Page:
The only data release of note from the UK today is the Lloyds Business Barometer, which has already been released this morning. Following a sharp drop in October to 19, the lowest level since August 2017, the headline index recovered some of the lost ground this month, bouncing back to 24. Satisfaction with current economic conditions was stronger than last month, although the relevant indicator remained well below its average so far in 2018. And while business activity expectations also improved on the month, their respective index remained down on levels seen in the first half of the year. So, despite the suggestion of an overall improvement in business conditions, the survey remained consistent with a weak momentum in the UK economy in Q4.
Ahead of Trump’s weekend showdown with Xi in Buenos Aires, it should be an uneventful day for economic news from the US. The week’s data diary will conclude with the release of the Chicago PMI for November while New York Fed President John Williams will speak on the global economy.
Beyond the speculation about what might happen in Buenos Aires, the focus in China today was on the release its official PMI reports for November. The official composite PMI fell 0.3pts to 52.8, with the closely-watched manufacturing PMI falling 0.2pts to 50.0 – the lowest reading since July 2016 and below market expectations. Weaker readings were recorded for both large and small-sized firms, with the PMI for the former falling to 50.6 and that for the latter falling to 49.2. In the detail, the production index edged down 0.1pts to 51.9, but remained well above this year’s February low of 50.7. However, the overall new orders index fell a further 0.4pts to 50.4 – a level last seen in July 2016. And in a further sign that US tariffs are impacting the economy, the export orders index stood at a contractionary 47.0, albeit up 0.1pts from last month’s low. Indeed, the PMI for the steel industry slumped to just 45.2 in November. The news outside of the manufacturing sector was also disappointing, with the non-manufacturing PMI declining a further 0.5pts to a 15-month low of 53.4 – still clearly expansionary but a 15-month low, nonetheless. Within the detail the new orders index remained stable at a barely-expansionary 50.1 while the employment index fell to an 8-month low of 49.4.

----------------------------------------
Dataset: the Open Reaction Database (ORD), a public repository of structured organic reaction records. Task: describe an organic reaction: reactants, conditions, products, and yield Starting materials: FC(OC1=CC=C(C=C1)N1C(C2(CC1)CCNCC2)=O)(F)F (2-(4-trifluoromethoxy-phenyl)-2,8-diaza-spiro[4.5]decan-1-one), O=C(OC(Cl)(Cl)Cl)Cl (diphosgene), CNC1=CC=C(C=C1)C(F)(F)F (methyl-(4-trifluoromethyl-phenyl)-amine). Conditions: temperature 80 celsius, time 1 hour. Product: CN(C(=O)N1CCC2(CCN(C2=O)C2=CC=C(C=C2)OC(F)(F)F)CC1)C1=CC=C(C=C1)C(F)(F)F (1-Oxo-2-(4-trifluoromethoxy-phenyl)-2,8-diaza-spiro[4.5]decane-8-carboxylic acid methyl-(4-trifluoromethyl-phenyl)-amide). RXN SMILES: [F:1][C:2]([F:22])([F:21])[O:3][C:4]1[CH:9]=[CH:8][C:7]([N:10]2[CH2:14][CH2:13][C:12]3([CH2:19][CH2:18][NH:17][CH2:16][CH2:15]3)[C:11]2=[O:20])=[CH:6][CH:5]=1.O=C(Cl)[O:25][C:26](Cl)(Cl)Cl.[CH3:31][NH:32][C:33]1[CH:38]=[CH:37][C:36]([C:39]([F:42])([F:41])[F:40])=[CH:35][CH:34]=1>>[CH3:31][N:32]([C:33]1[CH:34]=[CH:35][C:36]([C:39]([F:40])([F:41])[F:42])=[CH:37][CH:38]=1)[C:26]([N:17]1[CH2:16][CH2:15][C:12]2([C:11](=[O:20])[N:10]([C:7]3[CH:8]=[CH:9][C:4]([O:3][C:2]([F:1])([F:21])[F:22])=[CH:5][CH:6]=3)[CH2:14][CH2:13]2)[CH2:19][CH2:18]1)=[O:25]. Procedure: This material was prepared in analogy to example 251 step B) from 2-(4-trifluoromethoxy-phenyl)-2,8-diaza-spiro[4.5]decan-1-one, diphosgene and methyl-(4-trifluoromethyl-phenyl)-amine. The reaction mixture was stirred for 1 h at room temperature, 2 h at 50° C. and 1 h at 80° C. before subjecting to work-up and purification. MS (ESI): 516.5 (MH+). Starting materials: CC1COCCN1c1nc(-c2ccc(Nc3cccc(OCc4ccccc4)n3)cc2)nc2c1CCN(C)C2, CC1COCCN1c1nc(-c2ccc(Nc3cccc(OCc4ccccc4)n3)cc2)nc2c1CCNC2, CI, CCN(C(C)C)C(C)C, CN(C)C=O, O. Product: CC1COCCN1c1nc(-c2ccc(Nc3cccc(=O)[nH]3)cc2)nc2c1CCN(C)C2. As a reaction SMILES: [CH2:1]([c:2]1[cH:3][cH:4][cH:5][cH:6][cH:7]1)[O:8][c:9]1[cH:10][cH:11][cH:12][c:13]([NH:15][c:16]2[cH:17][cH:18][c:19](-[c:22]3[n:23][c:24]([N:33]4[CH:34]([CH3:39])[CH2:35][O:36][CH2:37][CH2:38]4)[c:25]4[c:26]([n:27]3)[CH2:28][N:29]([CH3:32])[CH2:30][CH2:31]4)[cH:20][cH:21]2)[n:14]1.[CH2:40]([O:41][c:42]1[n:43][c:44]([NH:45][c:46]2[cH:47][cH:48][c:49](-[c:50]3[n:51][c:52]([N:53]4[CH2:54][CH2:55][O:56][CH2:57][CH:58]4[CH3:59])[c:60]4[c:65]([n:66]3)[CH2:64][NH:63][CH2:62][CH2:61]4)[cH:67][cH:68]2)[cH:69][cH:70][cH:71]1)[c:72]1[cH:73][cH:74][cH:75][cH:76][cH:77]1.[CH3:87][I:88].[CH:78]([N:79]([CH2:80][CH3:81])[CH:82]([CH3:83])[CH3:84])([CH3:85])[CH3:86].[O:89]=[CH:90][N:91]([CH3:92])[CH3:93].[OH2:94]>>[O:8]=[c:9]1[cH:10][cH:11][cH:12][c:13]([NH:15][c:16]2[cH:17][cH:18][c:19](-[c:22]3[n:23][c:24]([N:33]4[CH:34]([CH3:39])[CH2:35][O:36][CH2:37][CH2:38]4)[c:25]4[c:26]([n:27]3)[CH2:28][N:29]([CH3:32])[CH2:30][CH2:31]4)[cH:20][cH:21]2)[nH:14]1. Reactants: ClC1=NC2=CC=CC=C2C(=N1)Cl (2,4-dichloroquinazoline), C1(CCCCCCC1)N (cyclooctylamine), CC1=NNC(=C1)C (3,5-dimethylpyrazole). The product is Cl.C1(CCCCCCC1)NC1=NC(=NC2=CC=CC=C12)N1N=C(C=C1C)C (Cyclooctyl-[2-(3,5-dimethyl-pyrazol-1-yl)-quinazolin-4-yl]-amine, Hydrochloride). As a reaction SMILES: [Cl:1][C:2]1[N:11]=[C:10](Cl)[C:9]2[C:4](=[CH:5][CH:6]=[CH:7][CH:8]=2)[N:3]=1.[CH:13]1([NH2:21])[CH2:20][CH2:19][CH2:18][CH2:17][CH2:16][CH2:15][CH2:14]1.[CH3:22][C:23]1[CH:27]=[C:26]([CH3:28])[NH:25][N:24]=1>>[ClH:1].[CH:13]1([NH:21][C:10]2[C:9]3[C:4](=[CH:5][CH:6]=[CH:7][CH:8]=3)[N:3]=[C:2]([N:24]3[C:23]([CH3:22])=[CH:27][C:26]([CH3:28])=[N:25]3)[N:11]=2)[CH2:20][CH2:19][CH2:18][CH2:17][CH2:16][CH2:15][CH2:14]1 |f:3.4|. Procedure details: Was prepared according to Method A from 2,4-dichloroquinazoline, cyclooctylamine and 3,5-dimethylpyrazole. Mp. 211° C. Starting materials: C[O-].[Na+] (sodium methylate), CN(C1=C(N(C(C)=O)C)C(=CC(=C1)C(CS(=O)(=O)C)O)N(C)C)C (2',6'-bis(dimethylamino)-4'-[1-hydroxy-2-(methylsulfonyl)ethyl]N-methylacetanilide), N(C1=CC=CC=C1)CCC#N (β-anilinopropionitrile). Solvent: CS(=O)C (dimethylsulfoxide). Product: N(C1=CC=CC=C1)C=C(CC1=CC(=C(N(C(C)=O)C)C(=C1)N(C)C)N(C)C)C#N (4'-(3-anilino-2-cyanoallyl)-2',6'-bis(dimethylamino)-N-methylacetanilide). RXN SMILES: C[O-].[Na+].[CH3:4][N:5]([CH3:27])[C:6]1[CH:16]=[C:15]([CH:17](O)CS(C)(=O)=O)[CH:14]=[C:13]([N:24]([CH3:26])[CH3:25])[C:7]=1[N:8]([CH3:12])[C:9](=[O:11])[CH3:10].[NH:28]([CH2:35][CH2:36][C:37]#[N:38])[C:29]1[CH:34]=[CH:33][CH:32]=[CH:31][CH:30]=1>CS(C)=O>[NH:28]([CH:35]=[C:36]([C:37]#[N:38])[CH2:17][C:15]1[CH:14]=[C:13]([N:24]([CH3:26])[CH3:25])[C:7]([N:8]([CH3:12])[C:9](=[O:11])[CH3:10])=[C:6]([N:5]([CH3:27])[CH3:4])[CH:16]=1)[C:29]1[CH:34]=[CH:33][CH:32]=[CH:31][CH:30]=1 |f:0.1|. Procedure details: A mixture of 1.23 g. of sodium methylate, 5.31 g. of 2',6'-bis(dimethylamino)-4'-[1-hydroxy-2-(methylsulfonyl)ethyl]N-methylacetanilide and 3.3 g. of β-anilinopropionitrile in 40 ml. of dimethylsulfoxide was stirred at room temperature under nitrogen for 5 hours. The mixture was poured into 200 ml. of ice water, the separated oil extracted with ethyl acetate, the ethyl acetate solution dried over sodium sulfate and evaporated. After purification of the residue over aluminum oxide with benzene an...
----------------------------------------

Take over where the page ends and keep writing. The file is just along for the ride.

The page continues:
Today the RBA released its money and credit statistics for October. Private sector credit rose 0.4%M/M, the same as in September, leaving annual growth steady at 4.6%Y/Y. As was the case last month, growth was driven by a 0.6%M/M increase in business credit, lifting annual growth by 0.3ppts to 4.6%Y/Y. Housing credit again rose a subdued 0.3%M/M, so that annual growth slowed by 0.1ppts to 5.1%Y/Y. While owner-occupier housing credit rose 0.4%M/M and 7.0%Y/Y, investor housing credit was unchanged this month and up just 1.3%Y/Y.
After falling to a 3-year low last month, the ANZ-Roy Morgan consumer confidence index rebounded 2.8%M/M to a 5-month high of 118.6 in November – still just a little below the historic average (in contrast to business confidence, which remains much weaker than average). This month respondents were slightly more positive about the outlook for their family finances, while year-ahead expectations for the economy returned to positive territory (just). Meanwhile, respondents continued to indicate a willingness to buy major household items in numbers that are normally consistent with growth in retail volumes of over 4%Y/Y.
In other news, the number of dwelling approvals rose 1.5%M/M in October and was up 8.4%Y/Y (house approvals rose 6.1%Y/Y). In value terms approvals for new residential buildings rose 10.8%Y/Y, while approvals for non-residential buildings rose 6.5%Y/Y. Weaker readings for other construction activity meant that the value of all construction approvals rose a slightly weaker 5.7%Y/Y in October.